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It’s too bad that you don’t have the full history of that specific Buick; I’d like to know what kind/type of oil it’s previous owner was using! That valve train appears to be TOO CLEAN to be Buick from the mid ‘50’s! Hard to guess what all happened with that engine over its 64 year life. With its suspicious repainting, its a fair assumption that it very well could’ve also been fully rebuilt at some point. Whomever owned that car, definitely LOVED their Century! You just might be able to get away with merely cleaning up all of the engine parts and repainting them to their appropriate color scheme, with only having to change the gaskets/seals in it! Besides, it’s a very risky choice of having hardened valve seats installed (to handle modern gas formulations); not enough  adequate space between the valves’ seats and water jacket area. Many a Buick head has been ruined for attempting this procedure, done wrong. This said, I do have an extra pair of heads you can have for free if necessary; just pay for the S&H&P. They’ll need rebuilt. Update: after rethinking about this a bit more, I think the valve seat issues are due to there not being enough “meat” between each pair of valves to safety accommodate the dimensions of replacement valve seats. Not so much an issue of interfering with the water jacket area.

Edited by Sean Batiz
Second thought (see edit history)
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Very clean!  ;)

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You'll know a lot more when you pull the heads and look at the valves.  Mic the cylinder walls and keep your fingers crossed that the rest of the engine is as clean and the bores mic out.  You might be able to re-ring with out a bore job. Maybe a quick honing.

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I was able to find the previous owner of the car and call him up.  I asked him about the nature of any repairs he made to the car while he owned it.  He confirmed that both heads were taken to a place called Dunkum's Machine Shop right down the road from where I live.  The heads were rebuilt because he said that one of the valves was sticking when he bought the car.  He went on to say that the car wasn't driven very much while he owned it.  The rest of the engine was left alone because of it's "low mileage" and the compression was very good.  The fuel tank was also removed and reconditioned.  He didn't remember spray painting the engine, but did say that if he did, he only sprayed the top of the engine.  That lines up with what I observed.  I was also able to find and call the Grandson of the previous owner...to the previous owner (hope you followed that).  He said that his Grandad would drive the car to and from his job.  He owned a car dealership in my area and he also said that if anything was done to the car, that his employees would take care of it for him.  So, not a lot there.  Either way, I have a better understanding of the engine than what I did before.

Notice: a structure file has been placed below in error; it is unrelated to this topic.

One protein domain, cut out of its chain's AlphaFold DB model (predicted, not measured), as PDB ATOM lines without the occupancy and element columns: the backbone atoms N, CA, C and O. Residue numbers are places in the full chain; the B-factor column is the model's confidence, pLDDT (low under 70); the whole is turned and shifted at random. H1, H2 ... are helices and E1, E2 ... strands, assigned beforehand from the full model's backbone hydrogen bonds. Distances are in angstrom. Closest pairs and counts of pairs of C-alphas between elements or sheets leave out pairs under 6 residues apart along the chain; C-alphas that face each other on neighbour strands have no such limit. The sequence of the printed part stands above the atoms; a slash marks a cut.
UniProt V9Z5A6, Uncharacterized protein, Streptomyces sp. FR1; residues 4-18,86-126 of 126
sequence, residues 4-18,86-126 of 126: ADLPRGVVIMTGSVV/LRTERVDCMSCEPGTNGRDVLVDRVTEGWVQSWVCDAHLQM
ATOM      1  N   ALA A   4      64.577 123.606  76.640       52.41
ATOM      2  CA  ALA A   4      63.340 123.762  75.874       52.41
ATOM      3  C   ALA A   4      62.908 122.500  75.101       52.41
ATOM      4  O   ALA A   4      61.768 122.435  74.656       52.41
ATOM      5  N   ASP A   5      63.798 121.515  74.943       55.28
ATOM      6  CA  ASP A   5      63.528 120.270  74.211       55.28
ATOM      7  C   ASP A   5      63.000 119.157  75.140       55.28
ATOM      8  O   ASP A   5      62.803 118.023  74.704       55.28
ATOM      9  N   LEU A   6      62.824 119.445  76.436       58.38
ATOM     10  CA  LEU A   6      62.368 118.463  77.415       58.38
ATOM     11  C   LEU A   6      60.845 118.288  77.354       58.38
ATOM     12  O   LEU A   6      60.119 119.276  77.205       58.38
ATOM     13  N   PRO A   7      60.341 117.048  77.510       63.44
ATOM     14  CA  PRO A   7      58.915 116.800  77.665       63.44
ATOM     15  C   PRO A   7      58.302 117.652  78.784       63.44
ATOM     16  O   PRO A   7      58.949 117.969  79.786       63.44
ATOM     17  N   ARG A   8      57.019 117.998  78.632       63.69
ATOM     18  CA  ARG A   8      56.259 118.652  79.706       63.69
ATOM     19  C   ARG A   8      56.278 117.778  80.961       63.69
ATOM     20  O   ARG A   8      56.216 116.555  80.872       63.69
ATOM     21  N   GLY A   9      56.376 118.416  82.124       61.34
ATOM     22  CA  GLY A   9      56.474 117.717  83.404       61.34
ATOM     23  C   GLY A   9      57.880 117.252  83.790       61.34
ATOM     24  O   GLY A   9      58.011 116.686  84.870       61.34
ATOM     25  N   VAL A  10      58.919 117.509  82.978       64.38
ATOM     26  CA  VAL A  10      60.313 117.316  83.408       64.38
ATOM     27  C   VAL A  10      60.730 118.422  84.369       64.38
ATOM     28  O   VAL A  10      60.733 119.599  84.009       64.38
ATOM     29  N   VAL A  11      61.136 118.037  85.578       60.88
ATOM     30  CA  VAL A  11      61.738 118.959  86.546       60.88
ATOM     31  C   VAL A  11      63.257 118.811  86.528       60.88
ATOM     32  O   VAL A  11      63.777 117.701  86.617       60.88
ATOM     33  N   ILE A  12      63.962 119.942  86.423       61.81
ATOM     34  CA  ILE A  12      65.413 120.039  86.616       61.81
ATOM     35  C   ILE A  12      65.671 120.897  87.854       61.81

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On 11/2/2019 at 4:05 PM, Kosage Chavis said:

I was able to find the previous owner of the car and call him up.  I asked him about the nature of any repairs he made to the car while he owned it.  He confirmed that both heads were taken to a place called Dunkum's Machine Shop right down the road from where I live.  The heads were rebuilt because he said that one of the valves was sticking when he bought the car.  He went on to say that the car wasn't driven very much while he owned it.  The rest of the engine was left alone because of it's "low mileage" and the compression was very good.  The fuel tank was also removed and reconditioned.  He didn't remember spray painting the engine, but did say that if he did, he only sprayed the top of the engine.  That lines up with what I observed.  I was also able to find and call the Grandson of the previous owner...to the previous owner (hope you followed that).  He said that his Grandad would drive the car to and from his job.  He owned a car dealership in my area and he also said that if anything was done to the car, that his employees would take care of it for him.  So, not a lot there.  Either way, I have a better understanding of the engine than what I did before.

Looks very clean, and that history is very encouraging.  I know that dad's cars were always kept in top maintenance because if anything was off his employees would take care of it right away.  Problems of larger nature usually arrive when people put off repairs making things worse.  Sounds to me like this car was probably well-maintained mechanically.  Now, we have to see what's in the oil pan...

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Well, before I got ahead of myself and posted pictures of how some of the internal engine looked, I had removed the intake manifold as shown.20191025_172157.thumb.jpg.8c80217787e45d6ed364ffb16c3efd1a.jpgRemove 8 bolts and pull up on intake to remove.  In my case, it was really stuck.  So, I got me a long piece of sturdy pipe and slid it between the intake manifold and valley cover, with the farther end of the pipe extending pass the edge of the engine as shown.20191101_153910.thumb.jpg.a651d05b9f09895634cfdfb999082fee.jpgI pulled up on the pipe with subtle jerks until the seal was broken.  Remove.  Showing the site after removal.20191101_154544.thumb.jpg.aeb708de76af393f0b368d9effec824d.jpgShowing the intake manifold removed from engine.20191101_154552.thumb.jpg.260b2a2ceea5576e873fd37eee81eccd.jpgOverall, easy task.